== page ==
Further details from the website: http://www.thermalchef.com where you can also buy the equipment.

Restaurant Review – The Lock Brasserie

As one who once put his money where his foodie mouth was, I have an enduring admiration for restaurateurs, most of whom work heroic hours for the sort of reward that could probably be exceeded if they’d stayed in bed and put their savings in prize bonds.

Very few of the restaurants now considered members of the Dublin dining establishment have had it easy. I can’t think of one that was an overnight success and most have had wobbles along the way. Ask Ross Lewis, Kevin Thornton, Derry Clarke, I’m sure they’ll give you chapter and verse.

What always amazes me is when a restaurateur who has climbed inch-by-inch up the greasy pole of profitability by dint of a combination of talent, hard work and that rare commodity cop-on decides to open another outlet. Take, for instance, Sebastian Masi and Kirsten Batt who, within weeks of begetting a first child, have begat a second restaurant. Having nurtured Pearl Brasserie to the age where, in Sebastian’s words “it rattles along nicely” and, obiter, picks up awards along the way (Food & Wine Magazine Restaurant of The Year 2009) they decide to acquire and re-open Locks. Mad or what?

Making a go of Locks is undeniably the most challenging yet intriguing restaurant project in Dublin. Picked up and dropped into any other city in Europe the canal bank at Portobello would be awash with restaurants, cafés, bars, etc. As it is, Locks and the estimable Nonna Valentina stand alone and the adjacent waterside remains the province of swans, joggers and snoggers.

Back in the 1980s Locks, along with the Coq Hardi and the Mirabeau was a place that caused you to exclaim “Hey, someone in this benighted country must have money!” I was taken there once; you could hardly see across the room for Havana cigar smoke and a tramp could have got a year’s pleasure from a night’s discarded butts. Paradoxically, Locks descent started around the time the rest of us acquired enough sponds to dine out under our own steam. In decline, it changed hands and became an all-things-to-all-people eaterie and that didn’t work either. Despite good chefs, a semi-scenic location, parking outside the door and a room other restaurateurs would kill for, Locks Mks 1 and 2 eventually didn’t hack it.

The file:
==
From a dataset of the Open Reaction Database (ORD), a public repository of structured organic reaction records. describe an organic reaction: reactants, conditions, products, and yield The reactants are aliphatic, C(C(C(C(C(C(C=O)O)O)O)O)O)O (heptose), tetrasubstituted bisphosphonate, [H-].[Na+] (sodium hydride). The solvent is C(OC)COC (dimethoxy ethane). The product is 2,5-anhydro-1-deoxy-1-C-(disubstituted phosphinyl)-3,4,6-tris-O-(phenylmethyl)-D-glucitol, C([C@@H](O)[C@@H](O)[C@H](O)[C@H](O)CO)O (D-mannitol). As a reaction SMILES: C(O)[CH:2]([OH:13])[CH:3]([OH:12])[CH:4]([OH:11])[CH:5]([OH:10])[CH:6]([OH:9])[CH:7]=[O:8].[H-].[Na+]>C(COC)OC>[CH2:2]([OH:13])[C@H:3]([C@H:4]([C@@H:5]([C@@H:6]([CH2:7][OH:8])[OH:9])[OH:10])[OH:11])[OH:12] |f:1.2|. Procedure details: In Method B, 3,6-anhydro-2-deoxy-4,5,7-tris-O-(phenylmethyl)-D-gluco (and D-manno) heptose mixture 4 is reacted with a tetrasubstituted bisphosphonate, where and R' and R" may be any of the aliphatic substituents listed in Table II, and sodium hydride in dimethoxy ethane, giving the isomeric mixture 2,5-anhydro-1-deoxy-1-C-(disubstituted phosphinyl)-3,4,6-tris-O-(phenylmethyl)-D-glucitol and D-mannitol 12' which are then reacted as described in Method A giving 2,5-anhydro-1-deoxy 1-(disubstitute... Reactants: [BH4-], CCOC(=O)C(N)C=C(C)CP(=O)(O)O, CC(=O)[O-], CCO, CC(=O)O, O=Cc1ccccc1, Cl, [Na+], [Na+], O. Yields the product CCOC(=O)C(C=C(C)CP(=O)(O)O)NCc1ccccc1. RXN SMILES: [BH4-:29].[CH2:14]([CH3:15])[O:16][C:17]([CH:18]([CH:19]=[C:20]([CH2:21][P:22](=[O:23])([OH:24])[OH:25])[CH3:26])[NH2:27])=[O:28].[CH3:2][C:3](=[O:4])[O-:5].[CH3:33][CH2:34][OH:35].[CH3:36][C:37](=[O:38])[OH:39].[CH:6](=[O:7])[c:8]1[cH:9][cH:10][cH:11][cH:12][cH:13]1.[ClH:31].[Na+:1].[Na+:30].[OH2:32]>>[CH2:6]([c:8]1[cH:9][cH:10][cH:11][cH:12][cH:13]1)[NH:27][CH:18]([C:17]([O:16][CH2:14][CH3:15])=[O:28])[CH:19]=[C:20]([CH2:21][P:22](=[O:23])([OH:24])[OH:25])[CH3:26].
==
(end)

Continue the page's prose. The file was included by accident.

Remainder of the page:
So what of Mk.3? Sibella and I arrived and were delighted to find  Thomas Pinoncely, formerly of Pearl Brasserie, installed as maitre d’. Thomas is one of those suave-but-not sticky, friendly-but-not effusive meeters’n’greeters and it was early evident that his version of hospitality is rubbing off on the front-of-house staff. Chef is Rory Carville who has done stints at The Four Seasons and L’Ecrivain in a peripatetic career, a man with a reputation for revering the fresh, wild and real.

From the a la carte Sibs selected the goat cheese beignets, a tastefully appropriate presentation of this eternal crowd pleaser. I homed in on the (bottom to top) daube of beef, monkfish cheek and foie gras. For ages I just stared, marveling at the serendipitous combo of three of the things I like most; the glistening fish, the crisp-yet-deliquescent foie, the juicy beef – seduction on a plate. Or thankfully in a dish, as there remained a heavenly sauce to mop up with the good bread provided and enjoy like the encore at the end of a great gig. A short odds candidate for ‘starter of the year’, I decided.

“The rare breed pork belly or the lamb?” I enquired of Thomas. “The pork, undoubtedly. It is the chef’s signature.” I needn’t really have asked. The words ‘rare breed’ always suck me in. There’s a universe of difference between the flesh of a cosseted Gloucester Old Spot or a Tamworth and that of a flabby cartoon porker that’s been fed on God knows what. This piggy king came crowned with two tortellini, both stuffed with pork shreds and soused with a sherry vinegar reduction. The presentation was modern – dots and zig-zags of a pea puree and good tart apple sauce. In contrast the vegetables we’d ordered were delivered in traddy-looking copper pots – crisp small chips (I’m getting a tad fed up of the ubiquitous fat feckers) and a harmonious mélange of small peas, garlic, pearl onions and celery, styled ‘a la francaise’. Sibs had a wonderful piece of hake, a much under-rated fish, again pristinely arranged. Locks’ new chef has created a see-saw where ‘food you’ve just got to eat’ and ‘food so pretty you shouldn’t spoil the picture’ swing back and forth before coming to rest at the ‘eat me’ end. Sebastian Masi has this talent in spades so I’d guess he was pleased to find someone cast in his own image.

I wimped out of dessert, taking only a selection of (excellent) ice creams and sorbets. Then I was mildly miffed to find I could indeed have eaten Sibella’s ethereal strawberry fool, with ice cream on the side too. Afterwards, I couldn’t resist espresso and was, of course, disappointed. Why is it the last thing you have before you leave a restaurant is so often a let-down? (Memo to all restaurateurs: get over to Third Floor Espresso on Middle Abbey Street and watch Colin Harmon in action). On the other hand wines, some available by glass or 375ml carafe, were excellent. We took an Alsace Pinot Blanc (Meyer-Fonne, fine producer) and a Cote du Rhone smugly secure in the arcane knowledge that they bore the hallmark of Le Caveau and Simon Tyrell, two of Ireland’s best specialist importers. Service throughout was first rate.